Get to Know Your Reference Librarians: Jessica Gilbert Redman
Over the past few semesters, we have been highlighting librarians who sit behind the Ask a Librarian desk, ready to answer your questions and to help you with your research. (Check out the previous interviews!)
Today’s interview comes from…wait a minute, could this be true? Is today’s interview from our very own blog administrator and web services librarian, Jessica Gilbert Redman? Why, yes, it is!
Where did you grow up?
I grew up in rural West Central Illinois, near Quincy, IL. Tangential note: Quincy has been referred to as the “bellybutton of Illinois,” due to its placement right on the Mississippi River on the curved-out portion of Illinois.
How did you make your way to the Grand Forks area?
I made my way to Grand Forks about a year and a half ago now, after I took a bit of a jaunt around the Midwest over the course of about 15 years. I’ve lived in four states since I graduated from college, but I moved here from Duluth, Minnesota, where I lived for over a decade after I married a born-and-bred Minnesotan. (He’s okay with being just across the river from Minnesota for now.)
What is your favorite place to eat in Grand Forks area?
I’m still trying out new places in the Greater Grand Forks areas, so I’m always happy to hear about some place I’ve never been just so I can eat somewhere different. I love the calzones at Italian Moon (although I’ve only ordered delivery and never dined in), but other favorite locations include Sickie’s (tater tots with sea salt), Blue Moose (Spicy Chicken Wrap), and Mamma Maria’s.
Why did you decide to become a librarian?
The short answer is that I love to research and discover new things, but the longer answer includes a wonderful mentor and a very happy experience as a library student worker during my undergrad years. Doña Patricia was both the college’s library director and my upper-level Spanish instructor in college. She sadly and unexpectedly passed away shortly after I graduated, but she always knew I’d eventually end up as a librarian (before I even knew it). I walked away from graduation brazenly telling her and one of my English professors who had both exhorted me to go to grad school, “I’m done with school! I’ll never write another paper again!”
Well, we all see how well that worked out.
What is the craziest or most interesting job you’ve ever had?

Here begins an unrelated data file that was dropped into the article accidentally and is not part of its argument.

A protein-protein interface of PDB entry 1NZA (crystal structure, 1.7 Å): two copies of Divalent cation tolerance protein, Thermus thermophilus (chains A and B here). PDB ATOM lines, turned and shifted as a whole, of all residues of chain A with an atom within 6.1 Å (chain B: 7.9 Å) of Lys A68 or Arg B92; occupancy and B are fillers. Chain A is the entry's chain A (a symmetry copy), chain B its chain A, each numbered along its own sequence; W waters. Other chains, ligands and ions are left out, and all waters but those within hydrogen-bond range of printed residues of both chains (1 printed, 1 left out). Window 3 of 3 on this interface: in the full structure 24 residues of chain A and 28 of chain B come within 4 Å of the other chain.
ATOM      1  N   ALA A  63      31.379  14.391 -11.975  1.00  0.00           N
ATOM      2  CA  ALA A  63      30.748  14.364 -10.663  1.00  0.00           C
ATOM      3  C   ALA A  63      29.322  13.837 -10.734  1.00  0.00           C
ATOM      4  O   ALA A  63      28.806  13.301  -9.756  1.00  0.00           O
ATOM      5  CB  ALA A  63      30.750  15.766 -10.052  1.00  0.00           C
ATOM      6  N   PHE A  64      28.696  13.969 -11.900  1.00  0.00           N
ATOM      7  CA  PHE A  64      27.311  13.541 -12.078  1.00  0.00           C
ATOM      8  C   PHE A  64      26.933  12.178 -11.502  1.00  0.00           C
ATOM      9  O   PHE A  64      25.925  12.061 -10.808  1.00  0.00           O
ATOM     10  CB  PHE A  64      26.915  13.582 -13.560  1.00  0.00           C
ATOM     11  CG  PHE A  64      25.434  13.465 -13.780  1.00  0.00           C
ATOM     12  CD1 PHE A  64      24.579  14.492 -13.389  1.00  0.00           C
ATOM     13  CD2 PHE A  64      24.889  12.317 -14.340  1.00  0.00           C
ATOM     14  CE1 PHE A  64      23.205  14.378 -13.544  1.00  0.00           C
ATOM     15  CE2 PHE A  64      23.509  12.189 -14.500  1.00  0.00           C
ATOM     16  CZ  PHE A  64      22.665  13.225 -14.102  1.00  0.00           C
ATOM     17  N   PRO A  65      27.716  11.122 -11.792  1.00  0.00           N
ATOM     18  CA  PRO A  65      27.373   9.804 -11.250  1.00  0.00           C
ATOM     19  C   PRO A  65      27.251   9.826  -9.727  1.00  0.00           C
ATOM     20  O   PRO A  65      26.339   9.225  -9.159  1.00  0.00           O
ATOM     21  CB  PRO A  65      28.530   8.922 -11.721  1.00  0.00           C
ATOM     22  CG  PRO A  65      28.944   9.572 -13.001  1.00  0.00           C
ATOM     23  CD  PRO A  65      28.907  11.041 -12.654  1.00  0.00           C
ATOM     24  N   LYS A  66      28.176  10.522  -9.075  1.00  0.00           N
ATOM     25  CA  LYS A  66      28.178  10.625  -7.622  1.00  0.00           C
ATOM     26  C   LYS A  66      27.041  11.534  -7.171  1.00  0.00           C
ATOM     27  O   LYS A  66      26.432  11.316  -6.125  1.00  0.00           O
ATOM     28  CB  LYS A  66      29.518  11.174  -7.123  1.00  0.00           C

The most interesting job is probably the position I held while contracted to the Department of Children and Family Services in Illinois. I supervised visits between parents and children in the DCFS system and had to write up detailed reports for each visit, sometimes testifying in court about what I had witnessed. Children are smarter than most adults give them credit for and can be incredibly resilient (more so than most adults I’ve met). I met some of the most amazing and wonderful kids in the several years that I held that job, and as difficult as the position was, I’d never give up having had that experience.
What strange skill do you have that many other people don’t?
I have a very good memory for music and lyrics, and I know a lot of songs—some pretty obscure. One of my friends swears that I know a song for every possible subject (it was a fun game to play in college, but it’s not exactly true).
When I’m not engaging in games of the melodious sort, I’m practicing my very evil laugh, which already puts Dr. Horrible to shame and gives Random Sudden and Inevitably Betraying Dinosaurs fits of jealousy.
What skill or talent do you wish you had?
I wish I could speak any language at will. I remember discovering the Babel fish as a child and desperately wishing it were a real thing that I could squish into my ear.
What book do you think everyone should read?
I don’t know that there’s one book that absolutely everyone should read, but there are many books that have just stayed with me, long after I’ve finished reading them. Two of the more recent ones that just keep making me think and jump back into the story-world are Bone Gap by Laura Ruby and The Elegance of the Hedgehog by Muriel Barbery (translated by Alison Anderson). I always encourage people to read them when we’re talking about books, because they are absolutely delicious and the writing is gorgeous.